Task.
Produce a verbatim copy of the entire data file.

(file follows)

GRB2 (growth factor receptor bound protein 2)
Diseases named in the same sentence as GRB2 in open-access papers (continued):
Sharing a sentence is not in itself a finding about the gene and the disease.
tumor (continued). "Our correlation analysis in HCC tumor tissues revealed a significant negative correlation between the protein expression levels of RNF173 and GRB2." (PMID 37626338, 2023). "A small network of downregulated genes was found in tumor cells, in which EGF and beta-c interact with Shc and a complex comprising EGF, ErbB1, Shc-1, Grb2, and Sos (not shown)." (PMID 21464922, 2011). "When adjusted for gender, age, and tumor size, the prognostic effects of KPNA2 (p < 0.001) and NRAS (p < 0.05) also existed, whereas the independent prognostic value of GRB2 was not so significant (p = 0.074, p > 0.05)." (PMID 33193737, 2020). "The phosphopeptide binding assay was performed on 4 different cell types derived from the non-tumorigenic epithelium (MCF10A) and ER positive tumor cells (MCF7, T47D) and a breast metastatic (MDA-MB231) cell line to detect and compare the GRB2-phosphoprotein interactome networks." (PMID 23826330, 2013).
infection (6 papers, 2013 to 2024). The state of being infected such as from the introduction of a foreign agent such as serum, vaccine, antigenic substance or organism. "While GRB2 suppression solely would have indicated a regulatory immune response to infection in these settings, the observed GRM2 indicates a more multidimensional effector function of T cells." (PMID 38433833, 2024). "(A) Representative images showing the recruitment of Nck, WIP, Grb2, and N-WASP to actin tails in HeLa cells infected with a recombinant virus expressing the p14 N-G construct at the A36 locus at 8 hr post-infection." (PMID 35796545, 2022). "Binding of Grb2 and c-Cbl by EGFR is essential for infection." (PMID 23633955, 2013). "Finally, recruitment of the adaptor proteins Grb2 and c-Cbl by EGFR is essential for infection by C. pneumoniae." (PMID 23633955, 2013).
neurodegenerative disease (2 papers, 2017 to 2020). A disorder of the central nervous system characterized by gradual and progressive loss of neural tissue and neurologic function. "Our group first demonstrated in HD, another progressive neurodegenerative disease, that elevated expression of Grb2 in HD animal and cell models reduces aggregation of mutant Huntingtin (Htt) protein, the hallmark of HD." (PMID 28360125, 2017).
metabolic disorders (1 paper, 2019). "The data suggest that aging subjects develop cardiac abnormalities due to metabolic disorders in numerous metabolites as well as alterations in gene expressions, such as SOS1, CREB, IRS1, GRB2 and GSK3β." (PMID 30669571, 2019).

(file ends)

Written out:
GRB2 (growth factor receptor bound protein 2)
Diseases named in the same sentence as GRB2 in open-access papers (continued):
Sharing a sentence is not in itself a finding about the gene and the disease.
tumor (continued). "Our correlation analysis in HCC tumor tissues revealed a significant negative correlation between the protein expression levels of RNF173 and GRB2." (PMID 37626338, 2023). "A small network of downregulated genes was found in tumor cells, in which EGF and beta-c interact with Shc and a complex comprising EGF, ErbB1, Shc-1, Grb2, and Sos (not shown)." (PMID 21464922, 2011). "When adjusted for gender, age, and tumor size, the prognostic effects of KPNA2 (p < 0.001) and NRAS (p < 0.05) also existed, whereas the independent prognostic value of GRB2 was not so significant (p = 0.074, p > 0.05)." (PMID 33193737, 2020). "The phosphopeptide binding assay was performed on 4 different cell types derived from the non-tumorigenic epithelium (MCF10A) and ER positive tumor cells (MCF7, T47D) and a breast metastatic (MDA-MB231) cell line to detect and compare the GRB2-phosphoprotein interactome networks." (PMID 23826330, 2013).
infection (6 papers, 2013 to 2024). The state of being infected such as from the introduction of a foreign agent such as serum, vaccine, antigenic substance or organism. "While GRB2 suppression solely would have indicated a regulatory immune response to infection in these settings, the observed GRM2 indicates a more multidimensional effector function of T cells." (PMID 38433833, 2024). "(A) Representative images showing the recruitment of Nck, WIP, Grb2, and N-WASP to actin tails in HeLa cells infected with a recombinant virus expressing the p14 N-G construct at the A36 locus at 8 hr post-infection." (PMID 35796545, 2022). "Binding of Grb2 and c-Cbl by EGFR is essential for infection." (PMID 23633955, 2013). "Finally, recruitment of the adaptor proteins Grb2 and c-Cbl by EGFR is essential for infection by C. pneumoniae." (PMID 23633955, 2013).
neurodegenerative disease (2 papers, 2017 to 2020). A disorder of the central nervous system characterized by gradual and progressive loss of neural tissue and neurologic function. "Our group first demonstrated in HD, another progressive neurodegenerative disease, that elevated expression of Grb2 in HD animal and cell models reduces aggregation of mutant Huntingtin (Htt) protein, the hallmark of HD." (PMID 28360125, 2017).
metabolic disorders (1 paper, 2019). "The data suggest that aging subjects develop cardiac abnormalities due to metabolic disorders in numerous metabolites as well as alterations in gene expressions, such as SOS1, CREB, IRS1, GRB2 and GSK3β." (PMID 30669571, 2019).